The Met may have made mistakes but the UKBA doesn’t come out of this looking great either.  The leaking of the decision to The Times newspaper certainly seems like a very poor decision.  The timing isn’t ideal either but is there is a perfect time to make an announcement like this?  It’s not the first time that the UKBA has caused problems for HE institutions.  Last year they announced that students must have adequate IELTS scores for all four skills.  Previously a student could get an overall IELTS score of say 5, with a 6 in reading and a 4 in writing.  The rule change was fine, but the fact that the UKBA instituted it after offers had been sent out to students with very little warning left a lot of universities  and students unhappy.  Students who had previously reached the required level and been accepted were then told that they had to retake the IELTS exam or they wouldn’t be allowed entry. 

Similarly with the Met decision, the way in which the action has been carried out is not ideal.  It’s hard to understand why the met couldn’t allow present students to finish but ban the recruiting of new students.  Maybe finding so many student errors convinced the UKBA that the problem was fairly widespread.  But this still isn’t much solace for students who were at the Met perfectly legally, went to class and could speak English.  These students will now be thrown into turmoil and some of them will even be forced to leave.  So whereas the Met may have significant failings the UKBA has (yet again) hardly covered itself in glory.

There are some who suspect that this might be a ploy, by the coalition, to reduce immigrant numbers but this seems unlikely as the loss of 2,700 is a drop in the ocean of immigration.  The UKBA tier 4 visa does constantly change and is a pain for institutions and students alike.  Making entry increasingly difficult seems rather foolish as international students generally come to the UK, give us huge sums of money (about £12.5 Billion annually) and then go home after one year.  Keith Vaz, notes:
Students are not migrants. They come from all over the world to study here, contributing to the economy both through payment of fees and wider spending. Whilst we are right to seek to eliminate bogus colleges and bogus students, we need to ensure that we continue to attract the brightest and the best. The Government’s policy ought to be evidence-based. Generating policy based on flawed evidence could cripple the UK education sector. In the case of international students this could mean a significant revenue and reputational loss to the UK
However if there is a seret policy to reduce student numbers then it seems to be “working” with a drop in the number of international students by around 21%.  Another possibility is that, as it’s very unlikely it was functioning as a “visa factory”, the Met is merely being made an example of by the UKBA as a warning to other universities to make sure their houses are in order.  But, if the reports about the Met are true, and if they really did fail to comply despite being given six months in which to do so, then we really don’t need to search for a grand conspiracy.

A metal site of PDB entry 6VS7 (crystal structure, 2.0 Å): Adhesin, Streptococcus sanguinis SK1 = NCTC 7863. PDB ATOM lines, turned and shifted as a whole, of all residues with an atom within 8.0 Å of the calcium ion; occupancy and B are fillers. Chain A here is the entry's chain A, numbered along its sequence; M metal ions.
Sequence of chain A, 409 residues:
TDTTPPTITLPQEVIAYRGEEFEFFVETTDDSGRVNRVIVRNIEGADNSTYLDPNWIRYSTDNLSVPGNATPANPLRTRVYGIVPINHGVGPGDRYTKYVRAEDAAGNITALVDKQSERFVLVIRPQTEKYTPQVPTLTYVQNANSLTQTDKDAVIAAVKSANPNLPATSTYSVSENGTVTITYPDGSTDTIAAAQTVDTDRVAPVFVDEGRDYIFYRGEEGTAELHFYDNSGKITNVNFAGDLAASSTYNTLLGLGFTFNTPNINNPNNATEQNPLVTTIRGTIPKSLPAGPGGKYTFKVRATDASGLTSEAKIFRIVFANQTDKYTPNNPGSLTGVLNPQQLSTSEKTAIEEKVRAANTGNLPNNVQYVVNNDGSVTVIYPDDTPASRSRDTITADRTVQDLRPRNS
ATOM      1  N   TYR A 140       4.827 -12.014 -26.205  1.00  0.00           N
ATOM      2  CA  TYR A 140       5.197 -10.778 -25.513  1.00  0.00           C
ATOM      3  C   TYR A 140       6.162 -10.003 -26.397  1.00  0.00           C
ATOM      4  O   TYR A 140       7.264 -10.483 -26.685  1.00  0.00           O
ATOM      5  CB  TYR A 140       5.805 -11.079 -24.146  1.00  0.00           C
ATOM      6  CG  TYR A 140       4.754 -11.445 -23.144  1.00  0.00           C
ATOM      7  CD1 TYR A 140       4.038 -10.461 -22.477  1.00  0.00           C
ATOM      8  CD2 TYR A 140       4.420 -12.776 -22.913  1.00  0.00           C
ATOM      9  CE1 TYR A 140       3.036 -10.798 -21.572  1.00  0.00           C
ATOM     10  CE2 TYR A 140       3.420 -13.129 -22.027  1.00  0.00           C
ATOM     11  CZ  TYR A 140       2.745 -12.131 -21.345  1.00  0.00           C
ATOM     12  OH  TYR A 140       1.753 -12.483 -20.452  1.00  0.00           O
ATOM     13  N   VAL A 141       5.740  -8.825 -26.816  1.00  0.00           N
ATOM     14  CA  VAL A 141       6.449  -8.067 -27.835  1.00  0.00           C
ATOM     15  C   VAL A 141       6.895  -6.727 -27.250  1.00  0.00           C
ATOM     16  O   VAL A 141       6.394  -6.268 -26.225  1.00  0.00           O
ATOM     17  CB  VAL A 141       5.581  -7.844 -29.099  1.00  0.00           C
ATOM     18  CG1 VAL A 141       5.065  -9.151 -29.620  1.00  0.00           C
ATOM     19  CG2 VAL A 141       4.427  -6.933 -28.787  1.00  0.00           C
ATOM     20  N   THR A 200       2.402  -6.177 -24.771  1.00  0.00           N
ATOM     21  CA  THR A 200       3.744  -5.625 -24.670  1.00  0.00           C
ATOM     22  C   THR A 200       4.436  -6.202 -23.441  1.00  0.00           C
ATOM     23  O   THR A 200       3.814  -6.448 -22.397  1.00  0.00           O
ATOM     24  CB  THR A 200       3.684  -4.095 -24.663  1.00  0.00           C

The Met’s colourful history

The MET was established in 2002 and is currently ranked as bottom or near bottom among UK universities. 
Guardian 2013 University Ranking

This isn’t the first time that the MET has courted controversy. Right before the 2008 Beijing Olympics the Met awarded the Dalai Lama (not massively popular in China) with an honorary doctorate in philosophy. At the time the Met had around 450 mainland Chinese students and so this decision, taken when it was, seems to show incredibly poor judgement, economically at least. The Met later issued an apology after suggestions that Chinese students and agents might boycott the university.

It’s also not the first time the Met, in it’s short history, has run into financial trouble.  In 2008 incorrect reporting of student numbers, which meant the university had been receiving extra funding for years, was uncovered and lead to the threat of funding being withdrawn and 500 members of staff losing their jobs.  An interesting factoid for EFLers is that Ian Lebeau and Simon Kent, authors of the popular “language leader” series both work there.

The future

If the Met is unable to overturn this decision (and possibly even if they are able to) things do not look very encouraging.  Not only will their finances take a £20 million hit but the reputational damage will have long term implications for its ability to recruit overseas students.  The recruitment offices in India have already closed down and any student who applies in the future will surely have a nagging doubt in their mind about the institution’s viability.  Some people have suggested that this decision will damage the UK’s image abroad and affect future enrolement but I have my doubts about this.  Students come to the UK not only to improve their English but often also because they believe the education offered here is of a certain quality.  Assuming the reports about the Met’s failings are correct, the decision would probably be seen as a positive move.  The UKBA’s continuing unapologetically cack-handed approach to visa policy and it’s handling of this case are infintely more likely to damage the UK’s image abroad.